It is the dark clouds sudsing to the east that prick her mind, rouse the clatter to go out and down the road past the yellow cottage and further on the path to the river rushing with spring rains and snowmelt, a loud set of syllables issuing from the water in a tumbled voice, glissando of hushed chaos, the rocks quiet and smoothing with each passage. She is unforgiven, by herself as well as the others, losing the child to the moon’s grasp on a night she sweated ale in a damp bed, forgotten the ruined field and the toils and the rot of the roof, the despair and then, even the child. Time had enough of her and she the same as all the hours were brittle. A soul was unable to continue without at least a morsel of calm or hope or relief and she had none. She entered the river without pause and was found several days later with no lamentation or prayer. Who’s to say the best way to end such a story and whether it’s all the same, this or that, and if her bones are whispering in the churchyard a few feet from those of her child and if there’s an answer back.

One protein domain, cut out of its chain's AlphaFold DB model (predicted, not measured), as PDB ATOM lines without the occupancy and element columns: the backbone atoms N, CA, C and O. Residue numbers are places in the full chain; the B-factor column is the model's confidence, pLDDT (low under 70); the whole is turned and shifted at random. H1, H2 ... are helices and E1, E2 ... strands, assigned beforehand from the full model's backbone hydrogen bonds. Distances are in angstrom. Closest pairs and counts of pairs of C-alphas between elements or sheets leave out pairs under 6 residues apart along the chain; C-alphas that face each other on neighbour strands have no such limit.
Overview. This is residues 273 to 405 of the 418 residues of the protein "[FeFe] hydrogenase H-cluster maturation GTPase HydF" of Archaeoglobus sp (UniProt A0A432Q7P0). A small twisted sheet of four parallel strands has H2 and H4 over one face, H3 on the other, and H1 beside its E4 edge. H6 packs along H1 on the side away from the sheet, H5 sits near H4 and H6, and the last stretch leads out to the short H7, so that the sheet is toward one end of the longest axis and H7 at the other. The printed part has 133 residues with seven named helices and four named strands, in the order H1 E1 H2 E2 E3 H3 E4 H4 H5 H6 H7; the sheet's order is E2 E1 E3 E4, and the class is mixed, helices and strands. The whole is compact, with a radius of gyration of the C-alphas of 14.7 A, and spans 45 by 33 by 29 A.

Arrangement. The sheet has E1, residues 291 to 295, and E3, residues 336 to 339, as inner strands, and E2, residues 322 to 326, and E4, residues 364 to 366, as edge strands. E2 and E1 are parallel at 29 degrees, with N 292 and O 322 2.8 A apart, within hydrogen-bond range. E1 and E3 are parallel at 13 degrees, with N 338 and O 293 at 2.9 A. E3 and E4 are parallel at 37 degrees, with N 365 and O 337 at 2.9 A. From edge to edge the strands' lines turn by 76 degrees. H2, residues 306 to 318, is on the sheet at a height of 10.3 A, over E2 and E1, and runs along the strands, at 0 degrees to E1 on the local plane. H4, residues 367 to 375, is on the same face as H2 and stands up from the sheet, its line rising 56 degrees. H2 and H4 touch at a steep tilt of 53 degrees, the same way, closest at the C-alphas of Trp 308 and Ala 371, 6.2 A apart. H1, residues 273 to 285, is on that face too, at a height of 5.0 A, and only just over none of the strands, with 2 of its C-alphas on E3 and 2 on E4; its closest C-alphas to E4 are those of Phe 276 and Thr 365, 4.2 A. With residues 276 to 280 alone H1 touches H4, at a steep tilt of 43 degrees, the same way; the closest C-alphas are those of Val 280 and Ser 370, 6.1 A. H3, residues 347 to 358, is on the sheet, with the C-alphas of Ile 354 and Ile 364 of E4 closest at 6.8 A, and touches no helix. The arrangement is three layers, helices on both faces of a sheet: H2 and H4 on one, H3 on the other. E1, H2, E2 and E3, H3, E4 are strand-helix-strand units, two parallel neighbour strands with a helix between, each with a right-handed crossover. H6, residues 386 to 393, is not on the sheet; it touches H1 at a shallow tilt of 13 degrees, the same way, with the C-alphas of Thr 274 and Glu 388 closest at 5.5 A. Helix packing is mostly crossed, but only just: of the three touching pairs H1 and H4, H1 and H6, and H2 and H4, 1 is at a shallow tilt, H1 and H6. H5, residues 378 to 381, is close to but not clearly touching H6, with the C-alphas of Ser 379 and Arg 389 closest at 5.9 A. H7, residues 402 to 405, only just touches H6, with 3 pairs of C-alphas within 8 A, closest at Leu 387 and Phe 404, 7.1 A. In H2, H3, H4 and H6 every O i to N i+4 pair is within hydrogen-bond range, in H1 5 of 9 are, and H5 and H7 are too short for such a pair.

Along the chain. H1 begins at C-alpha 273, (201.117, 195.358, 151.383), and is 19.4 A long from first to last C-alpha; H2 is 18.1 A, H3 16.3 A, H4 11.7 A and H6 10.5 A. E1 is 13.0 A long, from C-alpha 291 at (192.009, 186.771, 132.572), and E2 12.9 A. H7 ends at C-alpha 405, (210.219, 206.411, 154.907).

Mercedes Lawry has previously published short fiction/prose in several journals including: Gravel, Blotterature, Cleaver, Gambling the Aisle and Thrice Fiction (as well as Panoplyzine). She was a semi-finalist in The Best Small Fictions 2016. For many years, she has been publishing poetry in journals such as Poetry, Nimrod, Prairie Schooner and others. She has a book forthcoming from Twelve Winters Press in 2018 and her chapbook In the Early Garden with Reason just won the WaterSedge Poetry Chapbook Contest, judged by Molly Peacock and is available on Amazon. Additionally, she has published stories and poems for children.